Thin layers first, followed by thicker layers. It's an order that enables the painting to dry and live without cracks. It is also a directive that reminds me of grey-bearded, spectacled professors. And because it is so darn logical it is meant to be transgressed.
We view paintings from their front. What lies beneath their surface has a story, or process or recipe or madness, that artists enjoy sharing, many at length. I might scratch my beard and straighten my glasses and say thin to thick, or grey to vivid. But we view the painting from the front and not as a cross section. If there's any process involved, I hope I can point to it.
I bought a tube of indigo the other day. It's powerful and dominating when mixed with other tubes of paint. But the pigment could be confused as ordinary as payne's grey and lacks identity. (How intriguing.) Perhaps this indigo will join prussian blue in my lineup of starting colors. Time will tell.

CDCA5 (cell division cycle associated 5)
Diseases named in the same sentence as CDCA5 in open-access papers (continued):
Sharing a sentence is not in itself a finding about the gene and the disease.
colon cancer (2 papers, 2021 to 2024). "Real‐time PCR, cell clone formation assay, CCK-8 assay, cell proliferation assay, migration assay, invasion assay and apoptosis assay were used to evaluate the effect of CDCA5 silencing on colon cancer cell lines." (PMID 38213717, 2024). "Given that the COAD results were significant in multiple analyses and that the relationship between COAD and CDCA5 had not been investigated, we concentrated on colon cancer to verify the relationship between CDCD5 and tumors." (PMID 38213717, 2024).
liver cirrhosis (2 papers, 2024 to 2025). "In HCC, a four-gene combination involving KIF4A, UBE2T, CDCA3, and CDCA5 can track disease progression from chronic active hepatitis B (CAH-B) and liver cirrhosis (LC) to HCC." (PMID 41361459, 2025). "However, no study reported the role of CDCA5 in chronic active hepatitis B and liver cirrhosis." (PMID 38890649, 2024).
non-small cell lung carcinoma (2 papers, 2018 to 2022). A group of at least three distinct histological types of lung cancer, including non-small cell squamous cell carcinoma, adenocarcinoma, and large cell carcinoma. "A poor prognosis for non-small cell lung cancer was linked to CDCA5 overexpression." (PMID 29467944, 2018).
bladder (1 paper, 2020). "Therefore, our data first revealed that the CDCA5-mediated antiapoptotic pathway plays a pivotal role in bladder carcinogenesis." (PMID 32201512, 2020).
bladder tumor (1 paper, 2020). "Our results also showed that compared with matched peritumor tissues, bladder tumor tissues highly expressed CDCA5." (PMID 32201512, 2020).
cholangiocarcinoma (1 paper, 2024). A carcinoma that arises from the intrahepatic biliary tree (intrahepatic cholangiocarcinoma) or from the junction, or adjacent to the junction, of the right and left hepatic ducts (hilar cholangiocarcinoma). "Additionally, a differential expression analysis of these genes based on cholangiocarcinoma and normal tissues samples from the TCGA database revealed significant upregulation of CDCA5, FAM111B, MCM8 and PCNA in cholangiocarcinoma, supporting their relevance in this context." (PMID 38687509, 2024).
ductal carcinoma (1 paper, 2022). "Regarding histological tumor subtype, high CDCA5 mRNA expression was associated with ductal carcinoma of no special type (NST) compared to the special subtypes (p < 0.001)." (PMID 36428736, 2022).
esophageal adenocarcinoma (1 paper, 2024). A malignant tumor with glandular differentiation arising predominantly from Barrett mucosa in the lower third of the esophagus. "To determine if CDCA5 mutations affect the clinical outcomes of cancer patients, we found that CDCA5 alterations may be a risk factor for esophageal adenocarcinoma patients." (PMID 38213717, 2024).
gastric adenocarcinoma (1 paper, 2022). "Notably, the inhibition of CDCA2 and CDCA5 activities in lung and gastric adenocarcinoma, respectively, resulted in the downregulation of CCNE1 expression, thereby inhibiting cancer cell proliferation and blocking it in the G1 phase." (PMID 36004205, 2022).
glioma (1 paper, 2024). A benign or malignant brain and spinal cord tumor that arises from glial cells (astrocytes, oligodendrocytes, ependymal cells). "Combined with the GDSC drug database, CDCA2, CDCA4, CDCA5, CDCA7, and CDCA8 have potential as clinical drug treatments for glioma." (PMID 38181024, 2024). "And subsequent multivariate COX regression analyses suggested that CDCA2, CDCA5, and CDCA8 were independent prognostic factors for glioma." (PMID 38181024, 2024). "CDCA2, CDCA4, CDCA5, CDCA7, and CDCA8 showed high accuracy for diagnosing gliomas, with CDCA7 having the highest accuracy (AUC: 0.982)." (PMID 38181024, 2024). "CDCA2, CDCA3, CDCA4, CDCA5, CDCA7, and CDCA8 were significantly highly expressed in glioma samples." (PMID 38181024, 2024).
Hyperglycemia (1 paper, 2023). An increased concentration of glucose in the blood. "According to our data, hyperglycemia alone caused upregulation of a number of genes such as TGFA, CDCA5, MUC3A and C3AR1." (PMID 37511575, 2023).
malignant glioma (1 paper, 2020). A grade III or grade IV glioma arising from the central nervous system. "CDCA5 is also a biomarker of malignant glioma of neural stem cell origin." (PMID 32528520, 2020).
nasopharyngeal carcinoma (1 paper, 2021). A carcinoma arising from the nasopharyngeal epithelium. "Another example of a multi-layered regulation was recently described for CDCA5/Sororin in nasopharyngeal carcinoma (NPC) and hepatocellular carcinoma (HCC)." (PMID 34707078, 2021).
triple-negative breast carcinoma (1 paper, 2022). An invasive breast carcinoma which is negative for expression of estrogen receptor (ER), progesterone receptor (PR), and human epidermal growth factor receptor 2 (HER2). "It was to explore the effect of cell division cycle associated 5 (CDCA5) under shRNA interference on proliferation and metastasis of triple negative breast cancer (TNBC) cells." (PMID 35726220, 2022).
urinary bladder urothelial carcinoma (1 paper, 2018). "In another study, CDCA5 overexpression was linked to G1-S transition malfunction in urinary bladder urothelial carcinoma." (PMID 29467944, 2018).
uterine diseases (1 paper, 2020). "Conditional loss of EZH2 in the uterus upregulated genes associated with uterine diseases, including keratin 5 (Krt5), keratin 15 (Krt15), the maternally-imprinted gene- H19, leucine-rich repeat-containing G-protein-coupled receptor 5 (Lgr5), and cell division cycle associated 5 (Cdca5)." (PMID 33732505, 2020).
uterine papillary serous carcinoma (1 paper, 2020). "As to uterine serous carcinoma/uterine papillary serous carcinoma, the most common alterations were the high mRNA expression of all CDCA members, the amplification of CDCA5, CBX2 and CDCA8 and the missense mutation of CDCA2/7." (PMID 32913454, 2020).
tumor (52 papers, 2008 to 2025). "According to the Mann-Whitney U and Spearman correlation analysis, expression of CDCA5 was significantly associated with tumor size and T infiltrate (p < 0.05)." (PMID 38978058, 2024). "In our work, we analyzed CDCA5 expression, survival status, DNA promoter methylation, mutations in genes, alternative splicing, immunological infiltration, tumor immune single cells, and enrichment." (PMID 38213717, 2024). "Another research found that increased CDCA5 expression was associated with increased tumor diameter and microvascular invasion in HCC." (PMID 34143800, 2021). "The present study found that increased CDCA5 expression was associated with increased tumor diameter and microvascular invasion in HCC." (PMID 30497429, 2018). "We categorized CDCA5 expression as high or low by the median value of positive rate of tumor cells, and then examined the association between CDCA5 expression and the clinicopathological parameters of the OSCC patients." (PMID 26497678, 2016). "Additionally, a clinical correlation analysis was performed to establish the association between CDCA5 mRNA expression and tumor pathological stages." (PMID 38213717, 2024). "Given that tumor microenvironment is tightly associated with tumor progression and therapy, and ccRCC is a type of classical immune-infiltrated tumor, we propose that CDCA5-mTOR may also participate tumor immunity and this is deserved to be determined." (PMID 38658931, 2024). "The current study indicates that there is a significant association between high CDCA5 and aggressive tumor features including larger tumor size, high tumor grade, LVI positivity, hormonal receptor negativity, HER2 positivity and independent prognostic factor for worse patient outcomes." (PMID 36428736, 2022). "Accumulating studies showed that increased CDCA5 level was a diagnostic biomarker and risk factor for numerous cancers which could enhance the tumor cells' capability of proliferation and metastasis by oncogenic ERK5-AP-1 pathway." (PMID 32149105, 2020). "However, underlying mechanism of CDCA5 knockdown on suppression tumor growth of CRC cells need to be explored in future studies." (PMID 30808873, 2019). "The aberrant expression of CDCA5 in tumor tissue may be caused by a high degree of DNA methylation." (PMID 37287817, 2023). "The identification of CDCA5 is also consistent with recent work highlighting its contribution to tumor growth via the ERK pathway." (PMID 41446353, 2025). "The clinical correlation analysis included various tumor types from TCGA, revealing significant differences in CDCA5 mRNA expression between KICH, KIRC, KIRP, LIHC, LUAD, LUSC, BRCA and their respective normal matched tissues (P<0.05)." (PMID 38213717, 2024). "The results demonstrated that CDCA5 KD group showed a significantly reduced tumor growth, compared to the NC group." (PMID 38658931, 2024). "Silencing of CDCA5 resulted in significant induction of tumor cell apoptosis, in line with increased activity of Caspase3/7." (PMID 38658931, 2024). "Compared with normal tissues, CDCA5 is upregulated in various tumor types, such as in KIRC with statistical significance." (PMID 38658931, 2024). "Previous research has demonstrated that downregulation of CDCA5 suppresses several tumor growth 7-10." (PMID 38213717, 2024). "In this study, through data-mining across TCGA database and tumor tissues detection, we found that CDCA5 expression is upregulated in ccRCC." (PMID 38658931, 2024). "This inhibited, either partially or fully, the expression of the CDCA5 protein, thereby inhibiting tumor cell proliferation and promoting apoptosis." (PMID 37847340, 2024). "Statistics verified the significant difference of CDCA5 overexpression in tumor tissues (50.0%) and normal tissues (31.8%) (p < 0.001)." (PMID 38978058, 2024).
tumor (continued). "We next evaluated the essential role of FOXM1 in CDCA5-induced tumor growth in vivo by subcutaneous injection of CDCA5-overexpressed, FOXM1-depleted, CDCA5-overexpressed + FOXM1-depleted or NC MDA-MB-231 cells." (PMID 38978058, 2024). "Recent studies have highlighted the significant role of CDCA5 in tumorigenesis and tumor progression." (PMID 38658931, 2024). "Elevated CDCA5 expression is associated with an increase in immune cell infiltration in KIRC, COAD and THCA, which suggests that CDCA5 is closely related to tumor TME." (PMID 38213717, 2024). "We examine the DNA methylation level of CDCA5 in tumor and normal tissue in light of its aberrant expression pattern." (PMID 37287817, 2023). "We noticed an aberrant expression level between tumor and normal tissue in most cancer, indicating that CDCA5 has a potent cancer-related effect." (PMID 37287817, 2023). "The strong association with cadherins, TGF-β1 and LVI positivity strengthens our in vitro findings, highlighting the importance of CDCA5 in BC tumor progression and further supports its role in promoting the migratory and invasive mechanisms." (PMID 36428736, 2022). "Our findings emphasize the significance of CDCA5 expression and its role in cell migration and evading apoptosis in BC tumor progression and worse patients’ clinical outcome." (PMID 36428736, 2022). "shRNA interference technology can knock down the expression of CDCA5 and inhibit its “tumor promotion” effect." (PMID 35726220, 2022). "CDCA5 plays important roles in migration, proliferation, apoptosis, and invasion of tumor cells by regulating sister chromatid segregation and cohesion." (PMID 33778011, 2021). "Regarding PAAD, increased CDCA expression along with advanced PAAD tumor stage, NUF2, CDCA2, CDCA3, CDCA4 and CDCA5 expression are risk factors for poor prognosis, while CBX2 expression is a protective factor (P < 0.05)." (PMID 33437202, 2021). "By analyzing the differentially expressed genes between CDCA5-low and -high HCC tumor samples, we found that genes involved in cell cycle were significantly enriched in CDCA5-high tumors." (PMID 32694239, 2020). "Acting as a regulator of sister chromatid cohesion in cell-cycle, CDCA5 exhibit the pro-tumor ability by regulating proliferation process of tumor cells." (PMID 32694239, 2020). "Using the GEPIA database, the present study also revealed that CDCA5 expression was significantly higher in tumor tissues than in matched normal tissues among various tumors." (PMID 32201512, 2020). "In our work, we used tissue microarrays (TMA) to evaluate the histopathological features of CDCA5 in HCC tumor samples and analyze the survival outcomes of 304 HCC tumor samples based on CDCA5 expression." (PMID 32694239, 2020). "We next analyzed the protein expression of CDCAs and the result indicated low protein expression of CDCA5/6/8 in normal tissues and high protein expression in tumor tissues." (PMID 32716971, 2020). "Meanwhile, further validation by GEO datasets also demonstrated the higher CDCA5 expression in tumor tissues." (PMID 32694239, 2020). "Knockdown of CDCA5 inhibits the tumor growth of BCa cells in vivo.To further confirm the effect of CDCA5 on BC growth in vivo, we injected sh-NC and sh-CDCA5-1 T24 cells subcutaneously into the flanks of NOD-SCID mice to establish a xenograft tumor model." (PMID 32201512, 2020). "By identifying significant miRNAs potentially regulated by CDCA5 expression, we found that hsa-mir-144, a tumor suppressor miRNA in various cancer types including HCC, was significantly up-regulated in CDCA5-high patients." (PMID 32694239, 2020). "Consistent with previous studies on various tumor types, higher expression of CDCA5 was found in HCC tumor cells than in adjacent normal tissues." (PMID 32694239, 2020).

Tomorrow is my daughter's 15th birthday. She participates in certain activities at our local high school that make her happy, and that consequently make her mother and brother and me happy as well. But I am equally proud of her when she is at home learning the greek alphabet or thinking up a new tic toc dance. And I am proud of her most of all when she asks me any question, anything at all.